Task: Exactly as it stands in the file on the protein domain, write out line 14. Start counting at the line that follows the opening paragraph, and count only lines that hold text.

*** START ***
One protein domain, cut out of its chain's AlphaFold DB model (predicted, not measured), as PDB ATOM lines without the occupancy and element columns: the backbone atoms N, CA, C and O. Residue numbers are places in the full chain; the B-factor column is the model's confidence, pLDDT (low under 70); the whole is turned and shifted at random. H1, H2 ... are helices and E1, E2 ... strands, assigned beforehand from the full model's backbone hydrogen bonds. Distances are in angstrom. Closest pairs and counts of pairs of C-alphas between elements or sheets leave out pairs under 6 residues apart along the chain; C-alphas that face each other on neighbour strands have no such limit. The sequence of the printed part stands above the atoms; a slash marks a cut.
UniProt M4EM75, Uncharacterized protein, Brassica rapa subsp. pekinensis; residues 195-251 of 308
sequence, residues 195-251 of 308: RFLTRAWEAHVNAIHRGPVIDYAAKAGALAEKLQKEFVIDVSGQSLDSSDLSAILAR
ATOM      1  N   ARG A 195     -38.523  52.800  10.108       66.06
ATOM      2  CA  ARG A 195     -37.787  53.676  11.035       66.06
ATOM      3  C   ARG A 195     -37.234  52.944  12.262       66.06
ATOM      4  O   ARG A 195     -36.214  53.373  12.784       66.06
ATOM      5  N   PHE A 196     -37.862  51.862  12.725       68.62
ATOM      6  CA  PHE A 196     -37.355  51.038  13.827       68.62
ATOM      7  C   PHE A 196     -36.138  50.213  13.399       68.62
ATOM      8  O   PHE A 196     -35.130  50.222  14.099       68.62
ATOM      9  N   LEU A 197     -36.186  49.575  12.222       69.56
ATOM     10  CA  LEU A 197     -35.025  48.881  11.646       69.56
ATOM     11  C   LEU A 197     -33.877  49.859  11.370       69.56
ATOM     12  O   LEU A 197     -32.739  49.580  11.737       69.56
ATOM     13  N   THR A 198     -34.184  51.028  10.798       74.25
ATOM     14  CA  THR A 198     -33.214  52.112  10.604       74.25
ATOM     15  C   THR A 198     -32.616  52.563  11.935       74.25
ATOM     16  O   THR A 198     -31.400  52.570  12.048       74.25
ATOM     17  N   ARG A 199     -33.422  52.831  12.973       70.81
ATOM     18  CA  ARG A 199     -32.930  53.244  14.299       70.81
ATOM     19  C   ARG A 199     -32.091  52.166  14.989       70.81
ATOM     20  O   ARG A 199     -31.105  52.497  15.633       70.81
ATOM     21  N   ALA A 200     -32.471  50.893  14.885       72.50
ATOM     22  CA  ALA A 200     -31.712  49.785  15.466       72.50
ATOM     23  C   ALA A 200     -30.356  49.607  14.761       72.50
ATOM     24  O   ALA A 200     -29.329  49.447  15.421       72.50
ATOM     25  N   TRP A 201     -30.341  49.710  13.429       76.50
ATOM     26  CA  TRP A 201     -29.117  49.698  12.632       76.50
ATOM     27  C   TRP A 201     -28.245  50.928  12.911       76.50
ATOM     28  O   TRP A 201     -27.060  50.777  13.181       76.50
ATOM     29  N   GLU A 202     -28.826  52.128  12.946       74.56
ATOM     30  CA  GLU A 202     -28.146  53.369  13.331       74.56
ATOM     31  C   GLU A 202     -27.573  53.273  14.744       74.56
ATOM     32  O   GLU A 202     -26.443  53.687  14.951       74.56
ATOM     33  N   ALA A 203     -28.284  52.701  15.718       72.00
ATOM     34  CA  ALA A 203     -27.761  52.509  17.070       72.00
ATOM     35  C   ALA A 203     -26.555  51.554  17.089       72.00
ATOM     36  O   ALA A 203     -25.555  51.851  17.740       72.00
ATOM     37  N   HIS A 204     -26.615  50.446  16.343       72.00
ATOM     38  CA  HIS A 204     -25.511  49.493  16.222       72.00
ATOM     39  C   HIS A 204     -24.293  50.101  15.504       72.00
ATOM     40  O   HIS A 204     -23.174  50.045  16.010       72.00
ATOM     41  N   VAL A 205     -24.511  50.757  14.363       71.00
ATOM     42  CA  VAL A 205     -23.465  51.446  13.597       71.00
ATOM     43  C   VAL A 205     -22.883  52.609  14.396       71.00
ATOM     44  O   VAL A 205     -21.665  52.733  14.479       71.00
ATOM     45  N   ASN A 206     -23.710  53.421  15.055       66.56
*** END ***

ATOM     12  O   LEU A 197     -32.739  49.580  11.737       69.56